It's been an exciting day at work today. A few things conspired yesterday to galvanize me into activity, which is refreshing considering my more languid approach to life that has characterized me for the past few months. Anyway, personal ruminations aside, it boils down to the following: this morning I made my lunch instead of just buying lunch (granted, I got sidetracked partway through the sandwich making process and ended up getting to work about a half hour late, but oh well), I then found a few promising titles of books about electroencephalography, went to the library, started reading them, and took a short little narcoleptic nap after lunch. I am back awake now and armed with some tea, so we'll see how the afternoon's reading goes.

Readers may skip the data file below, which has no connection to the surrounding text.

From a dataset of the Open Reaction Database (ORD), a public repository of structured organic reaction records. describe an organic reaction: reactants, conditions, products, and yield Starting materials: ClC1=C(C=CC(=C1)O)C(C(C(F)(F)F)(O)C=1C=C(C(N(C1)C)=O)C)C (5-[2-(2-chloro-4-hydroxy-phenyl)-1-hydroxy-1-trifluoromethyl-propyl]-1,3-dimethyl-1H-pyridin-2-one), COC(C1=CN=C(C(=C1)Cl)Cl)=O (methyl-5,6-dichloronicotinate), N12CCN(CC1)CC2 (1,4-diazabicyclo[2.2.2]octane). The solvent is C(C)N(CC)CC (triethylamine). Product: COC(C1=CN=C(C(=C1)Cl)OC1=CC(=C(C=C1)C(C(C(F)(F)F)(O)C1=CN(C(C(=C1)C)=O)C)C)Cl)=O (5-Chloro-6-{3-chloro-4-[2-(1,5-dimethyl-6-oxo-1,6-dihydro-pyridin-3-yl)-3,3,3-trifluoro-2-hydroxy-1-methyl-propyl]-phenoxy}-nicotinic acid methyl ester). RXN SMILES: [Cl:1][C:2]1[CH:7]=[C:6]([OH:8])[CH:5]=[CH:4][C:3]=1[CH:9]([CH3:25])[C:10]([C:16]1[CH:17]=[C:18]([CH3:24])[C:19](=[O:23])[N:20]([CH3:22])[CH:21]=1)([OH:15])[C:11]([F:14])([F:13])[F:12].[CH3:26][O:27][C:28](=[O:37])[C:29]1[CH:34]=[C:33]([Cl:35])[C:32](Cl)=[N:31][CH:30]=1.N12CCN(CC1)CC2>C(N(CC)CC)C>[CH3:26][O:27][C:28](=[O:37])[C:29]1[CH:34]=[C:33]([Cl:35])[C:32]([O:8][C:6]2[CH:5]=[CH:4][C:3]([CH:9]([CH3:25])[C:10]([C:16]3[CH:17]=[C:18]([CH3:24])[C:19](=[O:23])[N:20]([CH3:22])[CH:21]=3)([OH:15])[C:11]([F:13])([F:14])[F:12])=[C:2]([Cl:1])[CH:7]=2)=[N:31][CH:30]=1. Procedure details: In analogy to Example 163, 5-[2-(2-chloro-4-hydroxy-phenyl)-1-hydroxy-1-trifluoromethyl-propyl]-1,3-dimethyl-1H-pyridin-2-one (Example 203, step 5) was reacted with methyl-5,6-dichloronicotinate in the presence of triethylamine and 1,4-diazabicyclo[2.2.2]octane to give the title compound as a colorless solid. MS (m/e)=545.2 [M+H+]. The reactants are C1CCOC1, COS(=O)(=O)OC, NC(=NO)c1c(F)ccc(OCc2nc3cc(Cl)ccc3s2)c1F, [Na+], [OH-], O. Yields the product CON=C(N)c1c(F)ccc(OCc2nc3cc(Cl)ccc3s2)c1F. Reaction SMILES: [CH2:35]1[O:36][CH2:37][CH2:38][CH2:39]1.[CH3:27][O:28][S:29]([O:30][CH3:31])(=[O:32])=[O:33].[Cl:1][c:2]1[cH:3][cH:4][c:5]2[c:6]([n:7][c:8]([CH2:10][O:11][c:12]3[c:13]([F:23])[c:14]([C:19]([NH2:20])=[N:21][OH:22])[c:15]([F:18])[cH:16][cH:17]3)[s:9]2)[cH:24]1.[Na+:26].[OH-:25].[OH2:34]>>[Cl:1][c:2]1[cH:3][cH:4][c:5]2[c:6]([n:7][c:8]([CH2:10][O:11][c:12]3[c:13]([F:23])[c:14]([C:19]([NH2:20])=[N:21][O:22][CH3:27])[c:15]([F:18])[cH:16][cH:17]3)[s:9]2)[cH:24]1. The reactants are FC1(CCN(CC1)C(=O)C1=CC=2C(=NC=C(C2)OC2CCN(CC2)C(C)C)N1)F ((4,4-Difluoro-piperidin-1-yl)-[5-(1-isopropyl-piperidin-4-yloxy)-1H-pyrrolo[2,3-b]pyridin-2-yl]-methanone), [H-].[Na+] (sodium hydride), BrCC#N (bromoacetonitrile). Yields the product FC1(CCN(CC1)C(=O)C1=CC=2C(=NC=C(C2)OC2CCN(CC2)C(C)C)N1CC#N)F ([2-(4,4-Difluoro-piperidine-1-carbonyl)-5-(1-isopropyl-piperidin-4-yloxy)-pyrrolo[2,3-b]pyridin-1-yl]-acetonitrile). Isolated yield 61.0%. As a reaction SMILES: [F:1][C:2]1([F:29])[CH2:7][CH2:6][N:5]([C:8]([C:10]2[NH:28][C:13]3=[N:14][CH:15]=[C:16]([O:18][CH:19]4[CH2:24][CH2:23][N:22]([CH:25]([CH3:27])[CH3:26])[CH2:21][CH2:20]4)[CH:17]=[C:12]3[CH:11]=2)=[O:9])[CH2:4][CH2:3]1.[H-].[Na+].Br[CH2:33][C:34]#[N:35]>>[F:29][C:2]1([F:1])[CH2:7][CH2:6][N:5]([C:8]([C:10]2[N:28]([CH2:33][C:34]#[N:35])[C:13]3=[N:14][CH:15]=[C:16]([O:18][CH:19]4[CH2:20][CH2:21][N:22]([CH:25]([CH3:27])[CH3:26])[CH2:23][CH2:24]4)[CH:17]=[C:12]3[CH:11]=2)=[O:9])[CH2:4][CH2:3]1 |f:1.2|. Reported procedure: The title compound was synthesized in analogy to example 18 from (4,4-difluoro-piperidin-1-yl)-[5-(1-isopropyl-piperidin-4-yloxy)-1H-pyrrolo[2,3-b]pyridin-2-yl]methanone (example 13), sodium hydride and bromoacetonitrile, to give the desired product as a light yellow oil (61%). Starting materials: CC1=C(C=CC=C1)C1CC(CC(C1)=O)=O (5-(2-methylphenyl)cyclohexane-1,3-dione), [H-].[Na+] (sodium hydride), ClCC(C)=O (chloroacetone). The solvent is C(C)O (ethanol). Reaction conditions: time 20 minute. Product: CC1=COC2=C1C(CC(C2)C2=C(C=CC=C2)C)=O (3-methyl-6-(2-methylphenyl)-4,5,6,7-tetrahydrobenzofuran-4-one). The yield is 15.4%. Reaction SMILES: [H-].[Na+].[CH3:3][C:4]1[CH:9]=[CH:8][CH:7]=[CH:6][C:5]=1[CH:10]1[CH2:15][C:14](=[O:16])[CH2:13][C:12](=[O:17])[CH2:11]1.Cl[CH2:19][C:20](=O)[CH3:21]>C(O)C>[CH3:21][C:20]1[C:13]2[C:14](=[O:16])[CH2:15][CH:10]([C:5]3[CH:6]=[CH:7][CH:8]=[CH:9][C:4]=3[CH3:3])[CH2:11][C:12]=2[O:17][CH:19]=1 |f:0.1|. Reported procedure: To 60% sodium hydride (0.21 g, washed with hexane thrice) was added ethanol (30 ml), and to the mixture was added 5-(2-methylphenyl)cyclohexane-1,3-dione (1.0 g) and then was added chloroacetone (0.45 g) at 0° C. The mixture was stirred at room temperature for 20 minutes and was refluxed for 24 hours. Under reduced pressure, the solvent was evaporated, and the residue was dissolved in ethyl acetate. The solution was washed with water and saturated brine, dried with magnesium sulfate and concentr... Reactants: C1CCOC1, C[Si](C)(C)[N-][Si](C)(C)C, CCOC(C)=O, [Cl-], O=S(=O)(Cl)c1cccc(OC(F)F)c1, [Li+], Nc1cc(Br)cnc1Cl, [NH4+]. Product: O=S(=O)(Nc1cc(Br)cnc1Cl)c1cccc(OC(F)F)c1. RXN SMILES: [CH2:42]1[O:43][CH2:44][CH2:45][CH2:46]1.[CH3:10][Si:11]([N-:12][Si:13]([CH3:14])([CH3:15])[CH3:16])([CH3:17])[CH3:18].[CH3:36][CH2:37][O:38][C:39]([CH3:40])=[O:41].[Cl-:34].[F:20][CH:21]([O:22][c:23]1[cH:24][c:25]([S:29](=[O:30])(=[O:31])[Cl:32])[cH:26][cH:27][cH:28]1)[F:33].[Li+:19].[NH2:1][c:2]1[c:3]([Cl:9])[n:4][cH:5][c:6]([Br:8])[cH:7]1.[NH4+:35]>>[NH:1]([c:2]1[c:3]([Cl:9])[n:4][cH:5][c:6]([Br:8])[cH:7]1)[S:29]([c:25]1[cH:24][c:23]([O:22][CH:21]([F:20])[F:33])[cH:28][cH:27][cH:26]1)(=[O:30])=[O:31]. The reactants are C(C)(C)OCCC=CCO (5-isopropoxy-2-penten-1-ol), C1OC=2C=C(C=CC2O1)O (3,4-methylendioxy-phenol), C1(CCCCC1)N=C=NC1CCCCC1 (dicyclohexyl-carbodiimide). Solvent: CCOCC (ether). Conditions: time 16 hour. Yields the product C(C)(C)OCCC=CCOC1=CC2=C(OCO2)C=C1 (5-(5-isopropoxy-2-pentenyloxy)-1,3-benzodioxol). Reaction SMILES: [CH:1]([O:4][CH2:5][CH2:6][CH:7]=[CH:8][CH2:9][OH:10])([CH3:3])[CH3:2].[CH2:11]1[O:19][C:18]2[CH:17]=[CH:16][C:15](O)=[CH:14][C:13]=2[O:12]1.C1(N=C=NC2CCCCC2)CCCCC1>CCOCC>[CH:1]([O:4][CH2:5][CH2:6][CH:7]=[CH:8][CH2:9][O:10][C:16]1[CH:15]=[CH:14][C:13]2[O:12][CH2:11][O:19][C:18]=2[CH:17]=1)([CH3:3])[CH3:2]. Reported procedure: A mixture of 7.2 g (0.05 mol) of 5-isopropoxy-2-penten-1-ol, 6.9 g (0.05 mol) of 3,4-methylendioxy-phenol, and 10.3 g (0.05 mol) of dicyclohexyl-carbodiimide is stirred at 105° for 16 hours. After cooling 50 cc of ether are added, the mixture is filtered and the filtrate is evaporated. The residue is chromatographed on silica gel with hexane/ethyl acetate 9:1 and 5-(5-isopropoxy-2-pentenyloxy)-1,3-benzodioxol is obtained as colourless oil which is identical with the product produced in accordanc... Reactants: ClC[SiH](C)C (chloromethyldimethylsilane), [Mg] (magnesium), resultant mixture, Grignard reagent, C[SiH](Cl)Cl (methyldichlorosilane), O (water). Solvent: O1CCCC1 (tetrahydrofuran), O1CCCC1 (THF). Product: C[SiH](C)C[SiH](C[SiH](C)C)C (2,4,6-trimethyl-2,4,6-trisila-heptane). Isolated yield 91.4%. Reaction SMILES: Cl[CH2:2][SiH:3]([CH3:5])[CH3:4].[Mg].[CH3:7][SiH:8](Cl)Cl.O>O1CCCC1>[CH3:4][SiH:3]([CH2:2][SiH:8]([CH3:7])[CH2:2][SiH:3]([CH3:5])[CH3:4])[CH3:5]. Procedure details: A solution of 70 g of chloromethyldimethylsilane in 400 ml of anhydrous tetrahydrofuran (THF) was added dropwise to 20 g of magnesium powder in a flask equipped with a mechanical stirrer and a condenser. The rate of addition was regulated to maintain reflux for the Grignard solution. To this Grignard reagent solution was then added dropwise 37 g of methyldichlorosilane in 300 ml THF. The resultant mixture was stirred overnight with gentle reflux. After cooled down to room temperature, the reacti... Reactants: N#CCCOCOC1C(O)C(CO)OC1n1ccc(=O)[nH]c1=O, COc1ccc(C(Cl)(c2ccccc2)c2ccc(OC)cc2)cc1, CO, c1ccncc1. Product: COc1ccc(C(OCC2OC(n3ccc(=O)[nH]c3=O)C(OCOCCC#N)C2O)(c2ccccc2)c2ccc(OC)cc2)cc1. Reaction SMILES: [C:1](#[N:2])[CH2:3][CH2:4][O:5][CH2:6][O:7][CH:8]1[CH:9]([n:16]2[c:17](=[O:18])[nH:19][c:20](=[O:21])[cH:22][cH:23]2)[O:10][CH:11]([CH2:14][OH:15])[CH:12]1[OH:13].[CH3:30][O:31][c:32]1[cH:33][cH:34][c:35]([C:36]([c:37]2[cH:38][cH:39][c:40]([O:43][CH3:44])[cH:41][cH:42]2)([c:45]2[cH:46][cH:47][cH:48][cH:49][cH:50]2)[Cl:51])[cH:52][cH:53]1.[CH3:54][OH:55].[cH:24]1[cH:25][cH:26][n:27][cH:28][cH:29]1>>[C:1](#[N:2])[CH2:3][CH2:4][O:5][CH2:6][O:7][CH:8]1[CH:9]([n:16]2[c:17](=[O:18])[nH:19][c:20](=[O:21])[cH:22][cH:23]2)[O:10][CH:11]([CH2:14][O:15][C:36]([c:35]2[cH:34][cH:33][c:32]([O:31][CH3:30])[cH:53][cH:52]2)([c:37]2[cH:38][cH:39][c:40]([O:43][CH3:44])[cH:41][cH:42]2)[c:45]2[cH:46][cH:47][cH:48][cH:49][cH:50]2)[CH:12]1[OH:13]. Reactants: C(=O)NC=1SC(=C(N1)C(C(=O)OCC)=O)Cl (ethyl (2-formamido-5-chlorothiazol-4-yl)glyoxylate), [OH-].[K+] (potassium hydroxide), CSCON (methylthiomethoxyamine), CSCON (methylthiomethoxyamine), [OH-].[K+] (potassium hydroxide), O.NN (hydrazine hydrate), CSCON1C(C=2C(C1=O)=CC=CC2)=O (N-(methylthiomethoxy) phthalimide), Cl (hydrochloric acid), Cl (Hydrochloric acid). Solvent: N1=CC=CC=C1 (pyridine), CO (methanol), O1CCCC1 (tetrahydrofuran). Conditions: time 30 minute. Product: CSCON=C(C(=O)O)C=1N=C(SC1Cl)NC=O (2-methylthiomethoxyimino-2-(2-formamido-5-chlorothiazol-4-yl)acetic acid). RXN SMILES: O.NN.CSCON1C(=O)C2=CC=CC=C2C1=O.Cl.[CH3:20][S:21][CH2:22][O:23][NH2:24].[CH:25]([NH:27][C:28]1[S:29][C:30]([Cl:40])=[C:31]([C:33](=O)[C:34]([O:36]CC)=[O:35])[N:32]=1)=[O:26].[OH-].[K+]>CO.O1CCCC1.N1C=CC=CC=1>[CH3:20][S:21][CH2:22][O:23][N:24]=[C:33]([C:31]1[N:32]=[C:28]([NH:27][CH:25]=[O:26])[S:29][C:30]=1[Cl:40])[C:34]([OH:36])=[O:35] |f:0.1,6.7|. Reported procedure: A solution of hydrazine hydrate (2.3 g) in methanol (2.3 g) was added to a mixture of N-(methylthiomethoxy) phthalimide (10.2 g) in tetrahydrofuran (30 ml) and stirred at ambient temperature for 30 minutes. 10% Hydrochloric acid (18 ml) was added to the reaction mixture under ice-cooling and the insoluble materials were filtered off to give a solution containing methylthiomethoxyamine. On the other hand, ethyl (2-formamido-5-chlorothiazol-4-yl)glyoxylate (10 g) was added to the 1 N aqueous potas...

Anyway, the books are:
Electric Fields of the Brain: The Neurophysics of EEG by Paul L. Nunez and Ramesh Srinivasan
EEG Signal Processing by Saeid Sanei and J. A. Chambers
The first one appears to give a good theoretical overview to the basis of EEG and its uses, which I am looking forward to. The second contains a more cursory look at the EEG itself, but I think it might have some useful tips for mathematical analysis that I might not have thought of applying. The reason I wanted to post about these books, though, is because I highly enjoyed a couple lines from the preface of the first:
"Some scientists do not like equations; for example, presenting equations at medical conferences has been compared to showing X-rated movies in church."
"We could have omitted all equations, providing a more democratic presentation in the sense that fewer readers would understand the most subtle points."